Protection of Environment

 

The amendment also intends to make clear that any technologies causing serious prejudice to environment are excluded from the patentable subject matter. So far, the grounds under which environmentally harmful technologies are excluded are unclear. The KPO’s Examination Guidelines explains that where exploitation of an invention is liable to harm the environment, the invention falls under an invention liable to harm public health (p. 373). [4] For instance, where a certain material is listed as prohibited from using, producing, importing, selling, storing and distributing due to a likelihood of harm to human body or the environment by a governmental notice and the claimed invention inevitably uses such a material, the invention deems to harm the pubic health.

However, it is hard to say that such practices are established. So are the case laws because there have been few cases. Hence, legislative measures specifying a separate basis on which technologies detrimental to environment are excluded.

In many countries, environmentally harmful inventions are excluded from patentable subject matter on the morality or public policy grounds. This approach is reflected in TRIPS Article 27(2), which allows national laws exclude from granting patent “invention, the prevention … of the commercial exploitation of which is necessary … to avoid serious prejudice to the environment”. The European Patent Office takes the same position. [5]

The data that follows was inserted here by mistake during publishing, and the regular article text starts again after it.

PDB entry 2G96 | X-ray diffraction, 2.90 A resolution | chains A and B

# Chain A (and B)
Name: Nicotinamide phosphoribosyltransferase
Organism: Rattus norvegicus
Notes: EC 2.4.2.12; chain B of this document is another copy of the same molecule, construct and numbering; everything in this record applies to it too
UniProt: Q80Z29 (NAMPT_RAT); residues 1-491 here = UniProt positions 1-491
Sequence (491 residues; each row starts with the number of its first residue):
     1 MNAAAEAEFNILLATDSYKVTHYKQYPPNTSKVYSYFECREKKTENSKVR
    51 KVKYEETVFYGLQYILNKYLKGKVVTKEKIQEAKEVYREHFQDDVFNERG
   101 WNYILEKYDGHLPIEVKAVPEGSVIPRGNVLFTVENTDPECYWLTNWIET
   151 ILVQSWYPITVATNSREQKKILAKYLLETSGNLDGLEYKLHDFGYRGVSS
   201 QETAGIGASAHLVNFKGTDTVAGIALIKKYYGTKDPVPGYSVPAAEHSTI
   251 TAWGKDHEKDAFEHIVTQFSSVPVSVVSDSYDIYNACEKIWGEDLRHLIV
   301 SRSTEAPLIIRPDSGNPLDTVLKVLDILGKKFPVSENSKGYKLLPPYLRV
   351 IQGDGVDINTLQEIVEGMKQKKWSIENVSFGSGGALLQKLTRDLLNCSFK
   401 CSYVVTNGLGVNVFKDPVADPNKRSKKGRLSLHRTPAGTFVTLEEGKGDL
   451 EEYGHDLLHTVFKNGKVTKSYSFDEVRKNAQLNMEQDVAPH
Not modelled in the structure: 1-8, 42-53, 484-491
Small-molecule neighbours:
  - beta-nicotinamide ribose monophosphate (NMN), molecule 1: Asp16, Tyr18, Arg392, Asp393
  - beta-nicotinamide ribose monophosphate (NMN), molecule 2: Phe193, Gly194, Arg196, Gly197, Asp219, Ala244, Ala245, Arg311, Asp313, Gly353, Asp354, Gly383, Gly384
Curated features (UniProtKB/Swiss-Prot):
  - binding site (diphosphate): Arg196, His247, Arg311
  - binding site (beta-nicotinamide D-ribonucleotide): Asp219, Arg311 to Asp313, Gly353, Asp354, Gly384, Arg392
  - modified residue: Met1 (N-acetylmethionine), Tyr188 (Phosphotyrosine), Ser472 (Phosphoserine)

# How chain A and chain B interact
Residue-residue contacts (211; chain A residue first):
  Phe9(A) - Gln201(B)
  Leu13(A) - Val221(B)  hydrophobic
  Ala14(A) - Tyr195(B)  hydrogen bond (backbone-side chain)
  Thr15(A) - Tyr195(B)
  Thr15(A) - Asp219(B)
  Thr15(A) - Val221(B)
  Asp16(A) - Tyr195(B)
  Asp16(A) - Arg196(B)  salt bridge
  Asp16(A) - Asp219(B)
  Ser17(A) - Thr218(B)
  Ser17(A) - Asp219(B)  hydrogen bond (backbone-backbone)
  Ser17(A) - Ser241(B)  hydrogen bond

According to the WIPO survey of 2010, technologies detrimental to the environment are excluded from patentable subject matter in 22 national laws. The updated information in 2020 indicates that 29 national laws provide separate basis on which technologies that are detrimental to environment or contrary to the protection of environment are excluded. [6]


 

  1. The Korean Patent Office misleadingly names itself the Korea Intellectual Property Office. This naming causes a confusion and misleads the international communities. Under the Korean laws, especially the Patent Act and the Government Organization Act, the KPO has no grounds under which it can be called KIPO.

  2. WIPO’s expert report does not provide an explanation on the reason of the increase.

  3. The updated information was kept the same as the revised lists for South Korea in 2012 (SCP/18/2 Annex [SCP/12/3 Rev.2 Annex II). For the reason of the sudden increase, KPO replied to Knowledge Commune that other countries such as Japan and Canada listed exclusions that are not explicitly mentioned in legislation and therefore KPO felt to apply the same standards.

  4. The Guideline uses the term “public hygiene” instead of “public health”.

  5. The EPO Boards of Appeal confirmed that, under EPC Article 53(a), inventions the exploitation of which is likely to seriously prejudice the environment are to be excluded from patentability as being contrary to ordre public. (Plant Genetic Systems N.V., et al. v. Greenpeace Ltd., T 0356/93 – 3.3.4, EPO Boards of Appeal (Feb. 21, 1995).) (Hee-Eun Kim, The role of the patent system in stimulating innovation and technology transfer for climate change, Nomos Verlagsgesellschaft mbH & Co. KG, 2011, p. 34)

  6. Algeria, Argentina, Bahrain, Barbados, Belize, Bolivia, Colombia, Costa Rica, Dominica, Dominican Republic, Ecuador, Egypt, Guatemala, India, Jordan, Kenya, Kyrgyz Republic, Republic of Moldova, Mongolia, Nicaragua, Pakistan, Panama, Papua New Guinea, Paraguay, Peru, Romania, Trinidad and Tobago, Tunisia, Uruguay.